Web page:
Nearly 200 shots were fired during a gun battle between police and robbery suspects in South Florida earlier this month that ended in the deaths of a UPS driver who had been taken hostage and a 70-year-old bystander, state officials said Wednesday.
The Dec. 5 gun battle between two suspected jewelry store robbers and at least 21 police officers left 195 shell casings at the scene in Miramar, according to Florida Law Enforcement Department Special Agent Troy Walker's account to the Miami-Dade Community Relations Board’s Criminal Justice and Law Enforcement Committee on Wednesday.
"We have recovered thus far thousands of hours of videos, so you can imagine the mammoth (task that it) is to review every single video and to ensure we don’t miss anything," Walker told the board.
It wasn't clear how many shots were fired by police officers or the suspects, a spokeswoman for the state Law Enforcment Department said Thursday.
The shootout came after Lamar Alexander and Ronnie Jerome Hill tried to rob Regent Jewelers in Coral Gables, police said. The suspects exchanged gunfire with the jewelry store's owner before they hijacked a nearby UPS truck, taking the driver, Frank Ordonez as hostage, officials said.
An ensuing 20-mile chase ended in the firefight in Miramar in Broward County. In the end, Ordonez; motorist Richard Cutshaw, 70; and the two robbers were dead.
Investigators haven't said whether the bullets that killed Ordonez and Cutshaw were fired by police or suspects.
"I spoke with the families about the autopsy, but I did not provide them with details because, again, I think it would be premature on my part to share speculative information as opposed to facts," Walker told the community-relations board.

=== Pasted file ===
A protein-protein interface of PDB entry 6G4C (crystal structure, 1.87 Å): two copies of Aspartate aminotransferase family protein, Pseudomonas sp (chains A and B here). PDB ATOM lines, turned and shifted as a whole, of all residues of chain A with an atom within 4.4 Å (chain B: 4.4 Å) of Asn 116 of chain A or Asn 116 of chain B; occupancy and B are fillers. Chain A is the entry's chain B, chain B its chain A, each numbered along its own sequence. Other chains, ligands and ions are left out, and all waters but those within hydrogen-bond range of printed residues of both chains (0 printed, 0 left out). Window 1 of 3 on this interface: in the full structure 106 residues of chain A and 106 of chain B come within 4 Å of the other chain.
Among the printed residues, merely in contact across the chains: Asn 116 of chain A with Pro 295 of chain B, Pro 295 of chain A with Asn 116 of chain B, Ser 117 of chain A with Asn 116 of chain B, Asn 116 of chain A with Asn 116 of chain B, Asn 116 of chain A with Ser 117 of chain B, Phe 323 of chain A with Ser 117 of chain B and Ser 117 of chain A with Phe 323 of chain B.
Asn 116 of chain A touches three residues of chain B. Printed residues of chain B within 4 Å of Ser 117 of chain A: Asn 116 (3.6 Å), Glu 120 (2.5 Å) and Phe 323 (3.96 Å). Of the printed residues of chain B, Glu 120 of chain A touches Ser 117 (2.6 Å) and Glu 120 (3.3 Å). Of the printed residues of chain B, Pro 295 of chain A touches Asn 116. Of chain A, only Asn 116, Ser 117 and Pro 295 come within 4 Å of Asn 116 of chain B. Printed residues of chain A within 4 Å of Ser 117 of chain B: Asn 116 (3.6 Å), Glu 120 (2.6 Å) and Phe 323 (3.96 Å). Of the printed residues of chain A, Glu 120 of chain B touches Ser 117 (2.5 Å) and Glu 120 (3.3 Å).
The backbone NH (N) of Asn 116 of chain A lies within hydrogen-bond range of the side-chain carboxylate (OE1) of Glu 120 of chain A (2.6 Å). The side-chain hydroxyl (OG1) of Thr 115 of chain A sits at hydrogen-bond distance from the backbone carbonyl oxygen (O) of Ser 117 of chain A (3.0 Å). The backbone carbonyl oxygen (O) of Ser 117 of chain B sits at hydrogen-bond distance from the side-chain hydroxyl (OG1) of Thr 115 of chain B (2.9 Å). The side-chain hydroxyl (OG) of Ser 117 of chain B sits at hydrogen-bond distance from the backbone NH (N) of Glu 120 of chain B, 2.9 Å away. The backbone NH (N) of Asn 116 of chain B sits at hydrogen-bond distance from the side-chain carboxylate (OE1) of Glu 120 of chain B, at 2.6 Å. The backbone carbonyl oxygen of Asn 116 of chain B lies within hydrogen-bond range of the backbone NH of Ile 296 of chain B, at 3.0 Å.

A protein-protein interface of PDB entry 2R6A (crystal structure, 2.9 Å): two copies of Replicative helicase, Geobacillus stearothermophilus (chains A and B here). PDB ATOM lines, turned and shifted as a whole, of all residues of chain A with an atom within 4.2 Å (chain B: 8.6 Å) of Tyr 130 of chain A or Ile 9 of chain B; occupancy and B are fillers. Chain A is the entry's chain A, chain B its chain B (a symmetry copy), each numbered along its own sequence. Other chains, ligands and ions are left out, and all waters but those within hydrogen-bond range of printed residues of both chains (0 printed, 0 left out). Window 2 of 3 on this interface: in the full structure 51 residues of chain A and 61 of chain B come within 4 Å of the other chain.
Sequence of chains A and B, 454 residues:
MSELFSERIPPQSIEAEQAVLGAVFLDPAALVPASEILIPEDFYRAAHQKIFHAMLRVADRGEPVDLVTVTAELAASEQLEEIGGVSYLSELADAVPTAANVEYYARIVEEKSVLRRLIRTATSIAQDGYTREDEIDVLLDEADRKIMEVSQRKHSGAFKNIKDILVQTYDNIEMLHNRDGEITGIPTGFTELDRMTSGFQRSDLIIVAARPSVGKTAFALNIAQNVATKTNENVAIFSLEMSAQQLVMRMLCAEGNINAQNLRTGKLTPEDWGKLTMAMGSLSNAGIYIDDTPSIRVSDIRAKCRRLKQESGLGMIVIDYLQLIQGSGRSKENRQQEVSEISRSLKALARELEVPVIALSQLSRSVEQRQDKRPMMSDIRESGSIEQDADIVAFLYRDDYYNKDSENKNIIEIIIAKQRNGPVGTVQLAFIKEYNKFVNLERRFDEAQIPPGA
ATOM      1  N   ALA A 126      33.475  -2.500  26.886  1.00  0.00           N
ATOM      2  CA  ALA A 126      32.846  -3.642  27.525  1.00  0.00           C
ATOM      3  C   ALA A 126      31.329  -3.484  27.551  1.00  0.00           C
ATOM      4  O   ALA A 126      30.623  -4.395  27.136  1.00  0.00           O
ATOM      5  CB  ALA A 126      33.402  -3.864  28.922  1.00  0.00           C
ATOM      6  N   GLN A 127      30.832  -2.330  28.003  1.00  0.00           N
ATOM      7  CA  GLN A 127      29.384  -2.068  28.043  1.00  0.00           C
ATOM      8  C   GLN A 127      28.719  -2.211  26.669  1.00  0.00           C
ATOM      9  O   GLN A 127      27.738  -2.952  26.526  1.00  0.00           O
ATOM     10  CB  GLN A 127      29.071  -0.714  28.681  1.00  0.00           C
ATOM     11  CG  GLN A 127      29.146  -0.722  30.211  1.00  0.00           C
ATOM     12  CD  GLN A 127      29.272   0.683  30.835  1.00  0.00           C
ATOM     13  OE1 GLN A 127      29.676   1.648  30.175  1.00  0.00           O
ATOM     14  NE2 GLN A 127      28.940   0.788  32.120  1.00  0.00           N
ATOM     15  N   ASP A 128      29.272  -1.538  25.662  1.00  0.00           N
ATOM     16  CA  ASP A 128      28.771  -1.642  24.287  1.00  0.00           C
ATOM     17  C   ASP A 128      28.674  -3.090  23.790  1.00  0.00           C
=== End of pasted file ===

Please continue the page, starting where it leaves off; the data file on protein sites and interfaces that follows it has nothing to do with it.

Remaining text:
Some of the officers involved in the firefight were members of the Miami-Dade Police Department's Priority Response Team, NBC Miami reported. The elite team was formed to deal with active shooters in the wake of the 2018 mass shooting and murder at Marjory Stoneman Douglas High School in Parkland, Florida.
Cutshaw's loved ones, who attended a memorial for him Wednesday, still can't fathom how he died.
"We know that it happened. But you wake up every morning, you think about how it happened and you just can't believe it," Tom Cutshaw said of his slain brother.
Ordoñez's mother, Luz Apolinario, told Telemundo in an interview in Spanish that words could not describe her feelings about her son's death.
"I can't believe they killed my son. I came to this country for a better life, not for my son to be killed," she said in Spanish.
Apolinario, who immigrated to the U.S. from Ecuador, said her 27-year-old son was a father of two and had just started driving a new route when he was killed.